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How RDMA Optimizes Oracle Cloud & Exadata Performance

The need for speed during a transaction is crucial for most organizations. For others, it is mission critical, particularly for those operating in the banking and financial industry, stock exchanges, and global investments. And with ecommerce and electronic payments disrupting every industry, the demand for speed transactions is yet to reach its peak.

In technical terms, this speed is understood as latency. The lower the latency, if not zero, the better.

Renowned for its unparalleled performance in the computing marketplace, Oracle is continually refining its technology to address enterprise low latency computing requirements and now they are leveraging the concept of Remote Direct Memory Access (RDMA) to further elevate the performance expectations from their products.

In following, we discuss the core concepts of RDMA, RDMA over Converged Ethernet (RoCE), and how Oracle is using these technologies to significantly optimize Exadata performance as well as High Performance Computing (HPC) on Oracle Cloud Infrastructure (OCI) in terms of improved price/performance ratio.

What is RDMA?

It is the ability of computers in a network to read and/or write information in a remote machine without engaging any aspects of CPUs (processor, cache, and operating system) of either of the computers. This results in high-throughput and low-latency networking, which is very useful when dealing with massive parallel computer clusters.

What is RoCE?

It stands for RDMA over Converged Ethernet (RoCE), which is a network protocol allowing remote direct memory access over an Ethernet network. It does this by encapsulating an InfiniBand transport packet over the Ethernet.

RDMA, the Secret Sauce of Fast Networks

Something that previously served only supercomputers and large data centers, RDMA technology has evolved leaps and bounds since its conceptualization in 1990s. Now, it is the secret sauce of fast networks everywhere. Technology pioneering companies such as Oracle are employing Remote Direct Memory Access to optimize enterprise computing performances as well as foster Artificial Intelligence (AI) generation.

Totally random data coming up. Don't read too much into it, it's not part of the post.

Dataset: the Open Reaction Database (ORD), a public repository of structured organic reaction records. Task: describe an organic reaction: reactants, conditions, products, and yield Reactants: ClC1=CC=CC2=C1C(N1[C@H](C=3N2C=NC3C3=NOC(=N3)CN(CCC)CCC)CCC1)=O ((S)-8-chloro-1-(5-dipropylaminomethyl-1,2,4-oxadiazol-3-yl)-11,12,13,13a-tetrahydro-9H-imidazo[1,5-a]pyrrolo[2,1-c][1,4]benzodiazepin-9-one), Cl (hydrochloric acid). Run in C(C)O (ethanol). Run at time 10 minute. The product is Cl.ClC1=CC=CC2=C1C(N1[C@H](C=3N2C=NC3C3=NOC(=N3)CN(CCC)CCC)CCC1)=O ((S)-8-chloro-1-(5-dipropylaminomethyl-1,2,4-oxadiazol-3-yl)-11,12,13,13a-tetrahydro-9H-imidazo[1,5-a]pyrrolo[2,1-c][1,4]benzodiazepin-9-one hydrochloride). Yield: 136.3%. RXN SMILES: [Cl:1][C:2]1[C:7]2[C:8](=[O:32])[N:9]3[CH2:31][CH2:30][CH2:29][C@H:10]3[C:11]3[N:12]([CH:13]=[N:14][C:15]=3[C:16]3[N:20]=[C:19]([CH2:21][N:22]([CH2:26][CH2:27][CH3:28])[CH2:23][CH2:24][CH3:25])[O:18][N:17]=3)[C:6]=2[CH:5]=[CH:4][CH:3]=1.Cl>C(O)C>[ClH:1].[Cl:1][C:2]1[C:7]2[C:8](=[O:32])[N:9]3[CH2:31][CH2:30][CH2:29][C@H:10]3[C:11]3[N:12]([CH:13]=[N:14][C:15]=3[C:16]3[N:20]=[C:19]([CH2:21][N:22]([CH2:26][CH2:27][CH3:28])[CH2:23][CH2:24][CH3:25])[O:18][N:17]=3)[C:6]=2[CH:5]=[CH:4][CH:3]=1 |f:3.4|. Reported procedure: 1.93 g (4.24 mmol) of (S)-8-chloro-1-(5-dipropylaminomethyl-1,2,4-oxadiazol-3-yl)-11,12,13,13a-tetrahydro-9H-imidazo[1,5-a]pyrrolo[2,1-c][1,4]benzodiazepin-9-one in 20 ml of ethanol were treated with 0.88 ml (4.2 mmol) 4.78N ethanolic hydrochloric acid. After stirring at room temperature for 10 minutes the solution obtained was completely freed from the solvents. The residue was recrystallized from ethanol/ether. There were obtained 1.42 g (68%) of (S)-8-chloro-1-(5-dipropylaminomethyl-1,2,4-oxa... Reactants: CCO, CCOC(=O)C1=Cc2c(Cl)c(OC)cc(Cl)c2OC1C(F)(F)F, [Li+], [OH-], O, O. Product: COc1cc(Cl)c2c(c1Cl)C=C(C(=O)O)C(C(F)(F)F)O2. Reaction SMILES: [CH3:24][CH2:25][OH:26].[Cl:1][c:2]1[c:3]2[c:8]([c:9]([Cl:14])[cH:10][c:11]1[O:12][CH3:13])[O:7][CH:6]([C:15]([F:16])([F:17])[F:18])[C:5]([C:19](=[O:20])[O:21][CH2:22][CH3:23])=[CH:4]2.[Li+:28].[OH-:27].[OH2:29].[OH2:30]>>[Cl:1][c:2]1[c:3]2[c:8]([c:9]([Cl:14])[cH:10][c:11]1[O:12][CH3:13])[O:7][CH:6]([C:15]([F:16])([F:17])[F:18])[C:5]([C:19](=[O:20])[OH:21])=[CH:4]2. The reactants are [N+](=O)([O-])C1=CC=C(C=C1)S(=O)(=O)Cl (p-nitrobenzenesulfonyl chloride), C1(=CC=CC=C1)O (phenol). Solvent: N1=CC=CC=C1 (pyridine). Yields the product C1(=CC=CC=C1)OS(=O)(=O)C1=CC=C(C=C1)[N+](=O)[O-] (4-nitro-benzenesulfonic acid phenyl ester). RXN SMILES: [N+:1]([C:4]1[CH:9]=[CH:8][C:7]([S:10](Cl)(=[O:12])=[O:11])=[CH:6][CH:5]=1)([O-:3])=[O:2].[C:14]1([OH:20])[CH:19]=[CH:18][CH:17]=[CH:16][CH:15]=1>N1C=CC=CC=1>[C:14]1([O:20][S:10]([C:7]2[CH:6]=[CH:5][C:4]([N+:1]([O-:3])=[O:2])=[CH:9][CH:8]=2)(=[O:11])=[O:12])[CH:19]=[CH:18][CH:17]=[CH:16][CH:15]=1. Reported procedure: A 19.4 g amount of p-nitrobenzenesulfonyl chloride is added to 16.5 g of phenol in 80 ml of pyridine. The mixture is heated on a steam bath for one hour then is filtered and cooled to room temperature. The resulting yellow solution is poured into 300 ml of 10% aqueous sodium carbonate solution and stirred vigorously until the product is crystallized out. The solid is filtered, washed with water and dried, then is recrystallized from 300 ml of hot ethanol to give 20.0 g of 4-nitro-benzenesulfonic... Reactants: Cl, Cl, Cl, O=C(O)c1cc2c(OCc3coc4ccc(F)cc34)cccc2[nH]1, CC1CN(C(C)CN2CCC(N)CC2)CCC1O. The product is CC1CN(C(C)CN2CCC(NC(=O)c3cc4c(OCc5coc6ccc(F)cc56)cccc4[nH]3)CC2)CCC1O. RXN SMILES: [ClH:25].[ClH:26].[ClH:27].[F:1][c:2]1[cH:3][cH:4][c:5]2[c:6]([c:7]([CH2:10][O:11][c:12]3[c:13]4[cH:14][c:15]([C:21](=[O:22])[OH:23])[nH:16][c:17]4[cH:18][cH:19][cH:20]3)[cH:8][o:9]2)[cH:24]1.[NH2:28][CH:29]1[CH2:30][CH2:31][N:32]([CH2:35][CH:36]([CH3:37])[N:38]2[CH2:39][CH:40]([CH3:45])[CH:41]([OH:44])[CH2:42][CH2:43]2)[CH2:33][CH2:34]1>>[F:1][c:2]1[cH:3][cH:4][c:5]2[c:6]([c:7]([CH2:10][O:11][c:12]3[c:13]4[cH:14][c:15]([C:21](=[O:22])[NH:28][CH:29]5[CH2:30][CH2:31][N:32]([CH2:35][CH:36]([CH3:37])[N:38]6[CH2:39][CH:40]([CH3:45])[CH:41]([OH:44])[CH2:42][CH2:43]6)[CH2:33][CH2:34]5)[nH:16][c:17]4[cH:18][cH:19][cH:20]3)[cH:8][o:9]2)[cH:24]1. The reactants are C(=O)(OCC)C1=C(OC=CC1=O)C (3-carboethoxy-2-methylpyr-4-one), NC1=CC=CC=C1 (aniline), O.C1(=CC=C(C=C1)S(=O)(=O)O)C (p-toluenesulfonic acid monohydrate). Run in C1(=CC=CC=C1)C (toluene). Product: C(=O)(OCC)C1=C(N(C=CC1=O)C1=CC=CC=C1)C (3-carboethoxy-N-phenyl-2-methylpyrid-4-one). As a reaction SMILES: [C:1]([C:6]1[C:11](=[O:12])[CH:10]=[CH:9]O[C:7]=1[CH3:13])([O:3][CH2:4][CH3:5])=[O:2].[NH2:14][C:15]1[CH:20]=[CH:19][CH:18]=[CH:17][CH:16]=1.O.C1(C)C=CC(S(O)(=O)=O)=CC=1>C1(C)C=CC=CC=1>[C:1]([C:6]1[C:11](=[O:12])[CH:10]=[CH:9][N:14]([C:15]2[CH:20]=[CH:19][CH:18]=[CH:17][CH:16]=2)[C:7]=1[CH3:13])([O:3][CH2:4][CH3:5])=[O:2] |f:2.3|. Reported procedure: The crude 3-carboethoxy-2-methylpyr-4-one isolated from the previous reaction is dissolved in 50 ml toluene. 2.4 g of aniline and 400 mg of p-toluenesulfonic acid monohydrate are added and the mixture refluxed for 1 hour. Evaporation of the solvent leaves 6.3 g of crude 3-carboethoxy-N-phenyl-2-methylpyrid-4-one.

In 2010, Oracle purchased Sun Microsystems and as part of that acquisition and got access to some of the best hardware for high performance computing with Mellanox cards and Infini-band technology. In 2016, Oracle launched their first standard shape Bare Metal offering on the cloud and then expanded this offering to include a specialty HPC shape with Intel X7 processor and GPU shapes with Pascal and Volta Nvidia GPU’s.

Oracle Cloud Infrastructure Leverages RDMA over RoCE Cluster Networking to Reduce Latency and Win Performance Competition in the Cloud Marketplace

Oracle history with Mellanox has resulted in deep InfiniBand expertise and both companies leveraged the Exadata experience to create RDMA over RoCE cluster networking, which has become the differentiator for Exadata as well as HPC (High Performance Computing) on OCI. RDMA supports zero-copy networking by enabling the network adapter to transfer data from the wire directly to application memory or from application memory directly to the wire, eliminating the need to copy data between application memory and the data buffers in the operating system. Such transfers require no work to be done by CPUs, caches, or context switches, and transfers continue in parallel with other system operations. This reduces latency in message transfer.

Oracle Cloud Infrastructure has expanded cluster networking by enabling remote direct memory access (RDMA)-connected clusters of up to 20,000 cores on our BM.HPC2.36 instance type. Oracle’s ground-breaking, backend network fabric lets you use Mellanox’s ConnectX-5, 100-Gbps network interface cards with RDMA over Converged Ethernet (RoCE) v2 to create clusters with the same low-latency networking and application scalability that you expect on premises.[1]

Oracle Cloud Infrastructure is leading the cloud high performance computing (HPC) battle in performance and price. Over the last few months, Oracle have set new cloud standards for internode latency, cloud HPC benchmarks, and application performance. Oracle Cloud Infrastructure’s bare metal infrastructure lets you run on-premises performance in the cloud. In addition to connecting bare metal nodes together through RDMA, cluster networking provides a fabric that will enable future instances and products to communicate at extremely low latencies.